“How do I start?”
“How should I structure it?”
“How can I end it?”
Every time I work with a client to prepare a presentation, I hear these questions. And I often hear comments like, “I really want to impress them,” “I want to do a good job,” and the ever-popular, “I don’t want to look like a dummy.”
The questions I encourage them to ask instead are the following:
“Who is the audience?”
“What does this group need to hear?”
“How will this presentation help them?”
“Why should they care?”
“What should they do or think or feel as a result of this presentation?”
Do you notice anything different in these sets of questions? One set is inwardly focused and the other focuses outward. If you want to connect with your audience and make an impact, you have to start by assessing their needs, listening to them, and asking questions. Once you understand what they need and why, your presentation material starts to fall into place. You have a purpose.
So how do you realize that purpose? You have to deliver your material with intention.
Intention helps you connect to your material in a deep way which then allows you to connect to your audience. It is your plan. Your goal. It is what you DO to the audience.
How do you determine your intention?
This is the checklist I use with my clients as we develop presentations:
(The great thing about this checklist is that you can apply it to any situation to help you be more focused and more effective – in a one-on-one meeting, virtual meeting, face-to-face meeting, phone calls, and on and on.)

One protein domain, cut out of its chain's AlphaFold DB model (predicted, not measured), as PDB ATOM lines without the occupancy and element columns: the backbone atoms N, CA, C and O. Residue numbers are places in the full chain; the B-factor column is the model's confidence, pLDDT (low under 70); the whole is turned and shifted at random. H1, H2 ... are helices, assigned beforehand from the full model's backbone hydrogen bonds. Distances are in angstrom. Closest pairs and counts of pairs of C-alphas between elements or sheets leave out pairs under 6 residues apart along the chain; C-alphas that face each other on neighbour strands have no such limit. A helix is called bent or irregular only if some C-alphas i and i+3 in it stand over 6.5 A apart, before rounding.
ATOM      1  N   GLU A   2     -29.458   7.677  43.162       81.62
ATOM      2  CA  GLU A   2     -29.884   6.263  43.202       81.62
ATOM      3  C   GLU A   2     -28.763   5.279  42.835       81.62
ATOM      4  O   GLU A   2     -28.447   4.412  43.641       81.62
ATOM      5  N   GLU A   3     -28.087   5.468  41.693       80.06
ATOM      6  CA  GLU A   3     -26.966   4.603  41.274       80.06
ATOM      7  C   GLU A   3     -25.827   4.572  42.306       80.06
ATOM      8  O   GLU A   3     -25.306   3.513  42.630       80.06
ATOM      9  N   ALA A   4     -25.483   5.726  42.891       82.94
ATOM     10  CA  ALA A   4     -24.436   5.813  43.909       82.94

You start with the audience. Who are they? Be specific. What is your relationship with them? What is their current level of understanding? How do they respond to the type of material you are presenting? Is there a range of experience and familiarity with the material? Are they your superiors or are they peers?
Why should they care? Why is this presentation important for them to hear? How will your presentation make a difference in their situation? (If it isn’t important and won’t make a difference, maybe you should send the information in an email instead!)
How can you deliver your message in such a way that this specific audience will hear it? This will impact everything from physicality to vocal quality.
Here’s where we get down to determining intention. The answers to the previous questions lead us to the what. Your intention simply answers the question, “What are you doing to the audience?” You know what you want them to do, think, or feel. Now, what can you do with your delivery to turn the intention into action?
I believe that presenters are most effective when they can connect to the audience and to the material they are presenting. Intention leads to connection.
It is best to write out your intention. Yes! Write it down so you can let it guide you as you prepare. What should your intention statement include? It should be active. Something you can really sink your teeth into.
Which is stronger?
“I want to inform them about our growth last quarter and our plans for how to continue that growth next quarter.”
“I’m just updating them on the current status of the project.”